The Session 93: Why Travel

3664495894_75dbf1b0bf_mOhboy has it been awhile since I’ve partaken in The Session (July, 2013 #73 to be specific), but I have a new blog and a new take on beer travel, both as a result of just having lived in Europe for a year as well as having a beer travel guidebook coming out in 3 weeks. Fittingly for this edition of the monthly beer blogging Session, Maria and Brian Devine over at the Roaming Pint ask:

Why is it important for us to visit the place where our beers are made? Why does drinking from source always seem like a better and more valuable experience? Is it simply a matter of getting the beer at it’s freshest or is it more akin to pilgrimage to pay respect and understand the circumstances of the beer better?

Why go out of your way to visit breweries when, if you’re me, there’s a growler filling station in the supermarket directly across the street next to a beer aisle that’s roughly 30 yards long? Because drinking beer is not a solo sport. It’s also not the type of sport I prefer to armchair quarterback. Like John Fogerty, I wanna exclaim, “Put me in, Coach.” I think, collectively, we like visiting breweries because we all want to be where the action is in center field.

As a beer lover, there’s nothing more sacred than supporting your local brewery, except, perhaps, going on a beer trip to explore and support someone else’s local brewing establishment. It connects you to that place in a way visiting some other “must see”s don’t. Meet me in St. Louis? That arch thing is pretty cool, that’s like lemmings jumping off a cliff; you only go because everyone else does. Touring the Budweiser factory is certainly a worthy expenditure of time but, allow me to make this crack, getting to sample Bud afterward is hardly a reward. No, instead go to the Schlafly Tap Room or, better yet, the Urban Chestnut taproom. You’ll get much more than a pint of Hopfen IPA, you’ll get a taste of what the locals are like (at least the ones who don’t work for AB-I). On the flip side, I recently (finally) made it to Brussels and to its most famous brewery among the geek set, Cantillon. You don’t really meet locals sipping Gueuze at the bar but knowing that you’re among the billions of critters adrift in the air you’re breathing that are responsible for making that world-class spontaneously fermented ale is momentous. (The fact that I met Jean-Pierre van Roy and his son Jean van Roy didn’t hurt.)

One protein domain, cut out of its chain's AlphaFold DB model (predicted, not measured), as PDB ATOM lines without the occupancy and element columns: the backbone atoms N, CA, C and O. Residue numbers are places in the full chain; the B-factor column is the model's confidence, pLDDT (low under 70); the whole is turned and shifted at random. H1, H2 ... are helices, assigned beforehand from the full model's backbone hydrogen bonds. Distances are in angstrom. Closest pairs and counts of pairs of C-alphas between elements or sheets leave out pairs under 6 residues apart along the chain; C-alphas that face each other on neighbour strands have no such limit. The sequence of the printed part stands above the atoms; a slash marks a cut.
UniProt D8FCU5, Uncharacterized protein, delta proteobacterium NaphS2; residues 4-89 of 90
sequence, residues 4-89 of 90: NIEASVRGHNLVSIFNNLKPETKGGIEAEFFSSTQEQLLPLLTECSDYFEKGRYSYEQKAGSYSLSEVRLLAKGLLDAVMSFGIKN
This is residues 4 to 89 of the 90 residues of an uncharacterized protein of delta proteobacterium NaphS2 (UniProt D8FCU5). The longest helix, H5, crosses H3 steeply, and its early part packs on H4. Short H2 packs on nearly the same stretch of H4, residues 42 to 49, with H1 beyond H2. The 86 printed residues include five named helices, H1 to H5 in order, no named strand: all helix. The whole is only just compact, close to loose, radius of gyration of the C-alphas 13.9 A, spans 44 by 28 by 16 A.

Ultimately, beer is more than beer. It’s people, it’s place, and it’s personality. And just like you can read a beer review and gather what it’s like to try it but it’s better to crack open a bottle or can and experience it for yourself, the exact same applies to drinking said beer where it was made. Why settle for reading the marketing spiel about the birthplace of your favorite brew printed somewhere on the label or six-pack carrier when you can submerge yourself in the entire experience. The smell of malt lilting in the air as you approach a production brewery never gets stale. Magpies aren’t the only ones who like bright, shiny objects; the way one’s eyes light up upon seeing the overhead lights bounce of the stainless top of a mash tun rings true for every devotee of flavorful suds. And, if you’re lucky, you might get to shake the hand of the man, woman, men, or mixed nuts responsible for making that liquid, fermented dream come true. Sure they appreciate it when you buy their beer from a bar or bottle shop wherever you live, but they really love it when you take your valuable time to make that pilgrimage to thank them in person.

I’ve been to hundreds of breweries and I never tire of it. And I always look for someone wearing rubber boots in the tasting room because a big part of enjoying beer is sharing, or listening, to stories whether they involve beer or not.

 

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